I am learning to love me—all of me! Not just my intellect, or my wisdom, but also this vessel God has made me a steward over. As I learn more about the human body and all of its capacity, I realize what a wonderful opportunity we have all been given. I spent most of my life misusing and abusing this opportunity. Yet, the moment I made a conscious decision to start appreciating and honoring my body, my body responded—and it keeps on responding. I am amazed by the complexity of the human body.
I know NO ONE personally who has naturally lost the amount of weight I have. We are inundated with how-to guides, manuals, books, and new diet plans but no one has written the book on what happens after—probably because the health/nutrition industry is booming and most investors don’t really want people to lose weight—it has turned into a profit industry. And, if the problem of obesity were solved, what would people like Jillian Michaels do for a living? However, for all the information we have about physically losing the weight—these “experts” are not prepared to teach about the emotional and spiritual ramifications of weight loss. Perhaps, that’s why most people re-gain the weight they lost. Though the pounds have disappeared, the pain is still present and most are not adequately prepared to deal with this.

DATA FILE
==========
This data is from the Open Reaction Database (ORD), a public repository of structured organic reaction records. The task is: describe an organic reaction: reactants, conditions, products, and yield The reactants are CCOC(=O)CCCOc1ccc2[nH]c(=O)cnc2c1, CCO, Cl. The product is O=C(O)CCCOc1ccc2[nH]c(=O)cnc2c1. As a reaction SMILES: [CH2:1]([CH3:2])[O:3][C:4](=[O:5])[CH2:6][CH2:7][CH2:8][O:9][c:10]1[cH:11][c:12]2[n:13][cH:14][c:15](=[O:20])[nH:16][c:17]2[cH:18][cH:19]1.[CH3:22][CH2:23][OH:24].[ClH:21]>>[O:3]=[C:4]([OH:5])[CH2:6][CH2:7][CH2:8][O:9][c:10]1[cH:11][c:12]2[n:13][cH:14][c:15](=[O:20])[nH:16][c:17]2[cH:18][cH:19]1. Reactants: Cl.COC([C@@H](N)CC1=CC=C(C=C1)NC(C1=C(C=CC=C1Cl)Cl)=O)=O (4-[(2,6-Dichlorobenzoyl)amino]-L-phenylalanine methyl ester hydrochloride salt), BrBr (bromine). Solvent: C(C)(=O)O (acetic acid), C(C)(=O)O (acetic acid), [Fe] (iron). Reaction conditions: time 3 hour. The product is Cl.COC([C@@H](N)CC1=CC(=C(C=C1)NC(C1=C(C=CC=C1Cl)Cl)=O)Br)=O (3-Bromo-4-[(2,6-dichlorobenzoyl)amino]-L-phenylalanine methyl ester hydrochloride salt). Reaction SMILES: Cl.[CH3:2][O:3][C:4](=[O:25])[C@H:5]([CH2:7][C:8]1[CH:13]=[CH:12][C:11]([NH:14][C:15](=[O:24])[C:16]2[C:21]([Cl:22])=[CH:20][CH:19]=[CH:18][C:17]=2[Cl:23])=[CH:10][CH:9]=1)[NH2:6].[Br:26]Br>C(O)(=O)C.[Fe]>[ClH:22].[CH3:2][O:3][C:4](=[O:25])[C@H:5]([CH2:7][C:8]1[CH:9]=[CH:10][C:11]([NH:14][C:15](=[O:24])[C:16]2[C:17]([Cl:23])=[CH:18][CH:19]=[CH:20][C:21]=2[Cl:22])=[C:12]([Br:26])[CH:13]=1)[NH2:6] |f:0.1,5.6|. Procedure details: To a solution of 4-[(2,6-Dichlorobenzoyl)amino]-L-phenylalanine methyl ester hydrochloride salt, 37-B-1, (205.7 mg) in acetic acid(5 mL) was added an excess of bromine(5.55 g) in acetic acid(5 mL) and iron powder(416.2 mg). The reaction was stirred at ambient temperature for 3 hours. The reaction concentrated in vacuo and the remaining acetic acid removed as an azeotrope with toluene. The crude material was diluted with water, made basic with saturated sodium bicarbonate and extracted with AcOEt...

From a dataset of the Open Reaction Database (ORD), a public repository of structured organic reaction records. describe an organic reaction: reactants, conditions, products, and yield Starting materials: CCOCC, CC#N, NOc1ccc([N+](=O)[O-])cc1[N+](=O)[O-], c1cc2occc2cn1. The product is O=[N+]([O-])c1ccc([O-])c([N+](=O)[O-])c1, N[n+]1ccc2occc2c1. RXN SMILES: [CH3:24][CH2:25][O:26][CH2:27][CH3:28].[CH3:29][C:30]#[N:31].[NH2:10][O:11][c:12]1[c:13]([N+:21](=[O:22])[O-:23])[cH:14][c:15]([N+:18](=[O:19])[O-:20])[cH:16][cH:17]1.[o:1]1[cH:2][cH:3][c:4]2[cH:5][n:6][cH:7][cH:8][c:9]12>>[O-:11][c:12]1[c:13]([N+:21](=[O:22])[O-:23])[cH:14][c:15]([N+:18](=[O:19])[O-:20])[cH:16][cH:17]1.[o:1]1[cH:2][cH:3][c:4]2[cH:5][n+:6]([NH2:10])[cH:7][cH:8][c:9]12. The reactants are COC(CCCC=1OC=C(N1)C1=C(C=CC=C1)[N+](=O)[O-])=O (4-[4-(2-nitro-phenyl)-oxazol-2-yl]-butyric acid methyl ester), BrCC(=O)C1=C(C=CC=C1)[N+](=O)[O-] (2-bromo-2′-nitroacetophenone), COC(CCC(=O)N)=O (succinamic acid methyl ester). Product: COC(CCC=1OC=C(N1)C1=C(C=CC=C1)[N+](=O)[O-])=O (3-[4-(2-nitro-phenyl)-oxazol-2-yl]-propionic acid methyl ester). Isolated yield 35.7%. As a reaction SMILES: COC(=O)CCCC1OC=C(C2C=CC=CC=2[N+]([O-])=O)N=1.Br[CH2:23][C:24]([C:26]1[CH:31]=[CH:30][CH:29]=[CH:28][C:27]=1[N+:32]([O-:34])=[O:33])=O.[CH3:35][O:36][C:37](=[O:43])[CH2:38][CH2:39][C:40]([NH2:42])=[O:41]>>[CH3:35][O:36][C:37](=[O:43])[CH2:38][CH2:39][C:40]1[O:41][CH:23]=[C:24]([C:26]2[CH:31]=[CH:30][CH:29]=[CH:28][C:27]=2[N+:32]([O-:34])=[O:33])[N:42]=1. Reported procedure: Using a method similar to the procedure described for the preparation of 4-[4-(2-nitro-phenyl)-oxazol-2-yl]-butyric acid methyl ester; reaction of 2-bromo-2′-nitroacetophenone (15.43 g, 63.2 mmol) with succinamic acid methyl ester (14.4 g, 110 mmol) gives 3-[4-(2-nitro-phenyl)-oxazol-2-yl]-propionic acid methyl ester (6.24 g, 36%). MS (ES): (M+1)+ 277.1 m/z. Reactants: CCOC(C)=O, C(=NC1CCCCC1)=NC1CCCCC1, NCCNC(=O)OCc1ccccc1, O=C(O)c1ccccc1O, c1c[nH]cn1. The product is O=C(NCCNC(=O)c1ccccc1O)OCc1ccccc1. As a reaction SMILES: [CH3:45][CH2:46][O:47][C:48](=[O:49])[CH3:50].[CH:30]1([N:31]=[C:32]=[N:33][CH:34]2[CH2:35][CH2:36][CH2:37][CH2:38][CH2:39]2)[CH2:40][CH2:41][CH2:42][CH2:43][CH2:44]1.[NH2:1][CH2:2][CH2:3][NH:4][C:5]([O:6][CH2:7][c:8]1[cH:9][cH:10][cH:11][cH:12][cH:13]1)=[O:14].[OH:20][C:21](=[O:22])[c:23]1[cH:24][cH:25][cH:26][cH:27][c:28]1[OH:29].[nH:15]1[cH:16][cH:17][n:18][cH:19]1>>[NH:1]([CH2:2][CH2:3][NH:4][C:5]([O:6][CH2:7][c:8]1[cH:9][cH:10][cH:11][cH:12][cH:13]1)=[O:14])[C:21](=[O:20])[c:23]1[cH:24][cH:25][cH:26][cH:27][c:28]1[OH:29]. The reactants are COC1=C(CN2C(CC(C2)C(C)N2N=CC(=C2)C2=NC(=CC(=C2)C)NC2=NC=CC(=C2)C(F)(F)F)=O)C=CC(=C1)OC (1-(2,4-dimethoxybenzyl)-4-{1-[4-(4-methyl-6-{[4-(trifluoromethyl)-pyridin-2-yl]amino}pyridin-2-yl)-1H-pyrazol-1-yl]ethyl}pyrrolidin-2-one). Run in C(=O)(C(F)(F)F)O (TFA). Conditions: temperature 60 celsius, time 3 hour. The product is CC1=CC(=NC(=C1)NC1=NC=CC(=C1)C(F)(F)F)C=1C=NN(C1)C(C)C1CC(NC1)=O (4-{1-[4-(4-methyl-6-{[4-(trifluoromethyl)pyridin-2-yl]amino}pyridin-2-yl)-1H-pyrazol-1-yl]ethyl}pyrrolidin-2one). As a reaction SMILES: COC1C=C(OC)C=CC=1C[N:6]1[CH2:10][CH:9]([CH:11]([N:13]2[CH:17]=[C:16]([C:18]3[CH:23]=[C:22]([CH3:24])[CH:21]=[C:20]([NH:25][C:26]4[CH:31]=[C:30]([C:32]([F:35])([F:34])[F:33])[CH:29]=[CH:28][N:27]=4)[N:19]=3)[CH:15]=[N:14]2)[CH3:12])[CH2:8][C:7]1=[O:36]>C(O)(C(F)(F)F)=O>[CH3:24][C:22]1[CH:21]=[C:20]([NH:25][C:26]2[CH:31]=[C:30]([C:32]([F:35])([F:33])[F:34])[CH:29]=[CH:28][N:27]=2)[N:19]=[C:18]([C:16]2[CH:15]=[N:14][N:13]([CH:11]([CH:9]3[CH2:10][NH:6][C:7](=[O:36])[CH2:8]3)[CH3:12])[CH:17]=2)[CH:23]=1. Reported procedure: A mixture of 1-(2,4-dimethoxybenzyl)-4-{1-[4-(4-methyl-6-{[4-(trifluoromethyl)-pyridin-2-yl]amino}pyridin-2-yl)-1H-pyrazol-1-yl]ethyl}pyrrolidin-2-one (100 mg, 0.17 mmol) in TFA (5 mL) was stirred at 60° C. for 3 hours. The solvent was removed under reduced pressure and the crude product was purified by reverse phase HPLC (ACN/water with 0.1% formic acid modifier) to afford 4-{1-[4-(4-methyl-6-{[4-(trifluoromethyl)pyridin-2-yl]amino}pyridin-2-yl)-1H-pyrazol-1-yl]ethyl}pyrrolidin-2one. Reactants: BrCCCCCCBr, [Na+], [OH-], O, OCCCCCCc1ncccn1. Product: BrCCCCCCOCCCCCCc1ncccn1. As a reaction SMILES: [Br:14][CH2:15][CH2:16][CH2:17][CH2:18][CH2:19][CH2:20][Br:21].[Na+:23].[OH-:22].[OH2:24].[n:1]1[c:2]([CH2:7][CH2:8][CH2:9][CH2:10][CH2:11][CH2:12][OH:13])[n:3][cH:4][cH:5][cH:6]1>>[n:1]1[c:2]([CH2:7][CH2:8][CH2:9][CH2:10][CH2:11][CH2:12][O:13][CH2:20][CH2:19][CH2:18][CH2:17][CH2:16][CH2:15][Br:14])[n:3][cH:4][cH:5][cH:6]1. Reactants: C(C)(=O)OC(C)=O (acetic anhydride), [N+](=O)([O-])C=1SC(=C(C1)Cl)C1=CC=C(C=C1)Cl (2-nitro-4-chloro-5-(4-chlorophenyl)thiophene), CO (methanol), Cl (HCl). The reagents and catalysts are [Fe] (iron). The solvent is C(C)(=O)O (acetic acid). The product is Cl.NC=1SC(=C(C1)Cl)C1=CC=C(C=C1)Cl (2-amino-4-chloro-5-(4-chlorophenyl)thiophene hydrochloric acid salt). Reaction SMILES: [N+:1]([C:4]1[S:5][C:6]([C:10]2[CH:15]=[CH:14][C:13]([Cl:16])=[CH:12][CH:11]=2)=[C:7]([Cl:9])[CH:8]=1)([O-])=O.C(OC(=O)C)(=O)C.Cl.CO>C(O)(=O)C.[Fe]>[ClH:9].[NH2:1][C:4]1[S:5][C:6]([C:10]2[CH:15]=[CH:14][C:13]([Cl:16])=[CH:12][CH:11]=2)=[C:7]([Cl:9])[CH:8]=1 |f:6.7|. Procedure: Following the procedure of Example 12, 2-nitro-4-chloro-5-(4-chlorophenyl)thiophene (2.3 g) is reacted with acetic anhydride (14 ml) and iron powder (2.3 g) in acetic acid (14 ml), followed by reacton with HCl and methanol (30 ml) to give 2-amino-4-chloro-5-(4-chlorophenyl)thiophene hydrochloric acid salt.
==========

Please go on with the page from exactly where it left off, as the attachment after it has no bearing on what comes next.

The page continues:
So what do you do?
What do I do?
A= accept who and where I am. Accepting who and where I am allows me to honor myself in my present moment. To do this I reflect on where I have come from and the lessons I have learned. As I am a perpetual planner, I tend to sometimes live in the possibilities of the future. However, I am learning to be in the moment and appreciate the joy and importance of each moment I have been given.